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Saturday, December 20, 2014

Animation Program Prepares Students for Jobs, More Education

Some students in WCC’s 3D animation program get work even before they graduate.

Jason Woodwyk is one of them. With two classes to go before he earns his associates degree in 3D animation, he already has a thriving freelance business. He’s created animations demonstrating a new airbag technology, how a fuel pump works, and how different layers of a roof were built.

“This animation program has changed my whole life,” Woodwyk said. “I have the opportunity to do so many great things with these skills. I can do cartoons, video games, movies, commercials, special effects, and pretty much anything that I want. I can be creative in a way that I had never imagined before.”

Woodwyk was taking graphic design classes at WCC when he learned about the 3D animation program. “I always get what I’m looking for when I take classes at WCC,” he said. “I knew that this would be perfect for me.”

Media companies and smaller production studios are the sources for Woodwyk’s freelance work so far. “I’ve been very lucky to have all these opportunities,” he said. “I have really been able to directly apply what I learned to all the projects that I work on today.”

Skills developed in WCC’s 3D animation program, which is only four years old, can lead to entry-level jobs or four-year degrees, said Randy Van Wagnen, head of the program. WCC’s program is special, he said, because it offers “a full-featured degree. You get to do a little bit of everything.” This includes working with modeling, texturing, lighting, rendering, and animation.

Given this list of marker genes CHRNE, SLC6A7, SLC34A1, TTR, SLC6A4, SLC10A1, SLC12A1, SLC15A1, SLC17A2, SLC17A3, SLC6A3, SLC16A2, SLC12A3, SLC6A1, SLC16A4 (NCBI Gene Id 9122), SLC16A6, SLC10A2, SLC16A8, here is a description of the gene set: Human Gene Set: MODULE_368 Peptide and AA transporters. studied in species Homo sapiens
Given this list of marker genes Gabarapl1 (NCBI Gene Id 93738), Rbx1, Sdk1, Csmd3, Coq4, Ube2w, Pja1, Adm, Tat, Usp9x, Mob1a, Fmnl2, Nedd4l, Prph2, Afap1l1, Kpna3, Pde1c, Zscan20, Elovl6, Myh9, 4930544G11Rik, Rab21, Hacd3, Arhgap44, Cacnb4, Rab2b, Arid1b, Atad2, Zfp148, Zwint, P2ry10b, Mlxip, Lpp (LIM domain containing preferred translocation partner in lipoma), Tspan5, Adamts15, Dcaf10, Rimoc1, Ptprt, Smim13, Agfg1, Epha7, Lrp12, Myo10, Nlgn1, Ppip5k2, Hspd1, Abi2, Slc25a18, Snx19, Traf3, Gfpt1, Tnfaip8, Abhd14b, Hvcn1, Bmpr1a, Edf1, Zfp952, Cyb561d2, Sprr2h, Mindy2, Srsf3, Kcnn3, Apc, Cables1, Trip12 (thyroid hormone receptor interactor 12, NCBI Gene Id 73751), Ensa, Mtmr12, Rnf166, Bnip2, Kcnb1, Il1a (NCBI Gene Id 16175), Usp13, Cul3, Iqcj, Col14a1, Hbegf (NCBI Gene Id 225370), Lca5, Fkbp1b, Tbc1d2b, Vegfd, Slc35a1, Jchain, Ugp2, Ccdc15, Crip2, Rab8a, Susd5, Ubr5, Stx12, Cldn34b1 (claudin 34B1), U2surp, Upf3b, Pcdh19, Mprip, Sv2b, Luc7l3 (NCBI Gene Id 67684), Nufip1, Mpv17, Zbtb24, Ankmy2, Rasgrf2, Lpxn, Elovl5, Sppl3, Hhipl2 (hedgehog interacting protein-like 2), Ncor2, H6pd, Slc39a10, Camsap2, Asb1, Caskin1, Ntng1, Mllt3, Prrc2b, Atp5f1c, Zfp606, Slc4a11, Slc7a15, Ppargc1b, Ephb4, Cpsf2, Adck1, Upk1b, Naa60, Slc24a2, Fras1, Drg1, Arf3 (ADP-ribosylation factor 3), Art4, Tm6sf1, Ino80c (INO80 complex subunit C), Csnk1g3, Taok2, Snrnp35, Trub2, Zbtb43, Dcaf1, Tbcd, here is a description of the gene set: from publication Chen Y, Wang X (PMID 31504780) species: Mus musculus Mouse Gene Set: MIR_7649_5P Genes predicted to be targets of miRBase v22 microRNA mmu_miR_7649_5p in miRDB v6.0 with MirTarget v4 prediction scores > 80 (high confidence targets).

The video game industry is an important job market for animators, Van Wagnen said. Jobs also are available in commercial art, special effects and post-production work for movies, traditional cartooning, and other areas, he said.

Animation is a “high-growth industry,” Van Wagnen said. Although many jobs are located outside Michigan, the rapid growth of the state’s film industry is creating new job opportunities in the area. Van Wagnen said several post-production facilities and studios have been announced or are being built in Michigan. “There are going to be more jobs here than ever before,” he said.

Van Wagnen said animation jobs are scattered across the country, primarily in big cities, although California remains a key market because so many movie studios are located there. And animation is booming in movies. In June, The New York Times reported that computer animation, “once one of the most isolated corners of Hollywood, is rapidly becoming one of the most crowded.” This year 14 animated movies, most of them computer-generated, will have a wide release, the newspaper said.

Strong art skills are the foundation of animation, Van Wagnen said. But to succeed, students also need to overcome any fears they have about math and computers, he said. For example, building a model requires knowing geometry. Some students who previously were intimidated by math suddenly see it as interesting and exciting when it’s applied to animation, he said.

Animation students must be dedicated, Van Wagnen said. “This is not something you can do without having an outstanding work ethic,” he said. “It’s by no means fun and games. This isn’t easy stuff.”

Van Wagnen said the program features a “cool mix” of people, ranging from 16-year-olds from Washtenaw Technical Middle College to retirees. “As long as they’re willing to learn and be artists, we make it happen,” he said. “If they’re committed and work hard and are fearless, this is a great program.”

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